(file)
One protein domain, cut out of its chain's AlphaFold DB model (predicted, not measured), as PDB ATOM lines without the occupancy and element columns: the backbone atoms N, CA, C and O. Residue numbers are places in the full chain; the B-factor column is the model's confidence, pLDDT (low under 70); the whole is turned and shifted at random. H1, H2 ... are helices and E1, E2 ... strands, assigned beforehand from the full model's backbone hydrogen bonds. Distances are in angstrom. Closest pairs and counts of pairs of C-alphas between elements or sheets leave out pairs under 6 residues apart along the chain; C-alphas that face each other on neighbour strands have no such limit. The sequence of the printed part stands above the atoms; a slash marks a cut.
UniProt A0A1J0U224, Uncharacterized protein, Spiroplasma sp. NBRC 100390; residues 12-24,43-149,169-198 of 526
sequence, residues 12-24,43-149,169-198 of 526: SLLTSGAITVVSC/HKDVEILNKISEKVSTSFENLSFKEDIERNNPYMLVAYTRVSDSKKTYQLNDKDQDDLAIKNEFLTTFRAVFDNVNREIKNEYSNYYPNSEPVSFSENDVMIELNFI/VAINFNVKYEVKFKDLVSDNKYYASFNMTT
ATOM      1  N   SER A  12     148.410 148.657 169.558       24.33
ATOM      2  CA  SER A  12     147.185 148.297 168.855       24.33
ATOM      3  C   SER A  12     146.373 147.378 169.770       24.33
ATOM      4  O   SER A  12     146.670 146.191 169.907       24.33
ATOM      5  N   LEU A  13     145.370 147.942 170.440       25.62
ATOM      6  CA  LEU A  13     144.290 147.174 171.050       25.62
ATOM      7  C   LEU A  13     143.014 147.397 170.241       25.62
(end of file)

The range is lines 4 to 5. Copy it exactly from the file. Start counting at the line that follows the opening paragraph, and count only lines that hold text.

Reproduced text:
ATOM      2  CA  SER A  12     147.185 148.297 168.855       24.33
ATOM      3  C   SER A  12     146.373 147.378 169.770       24.33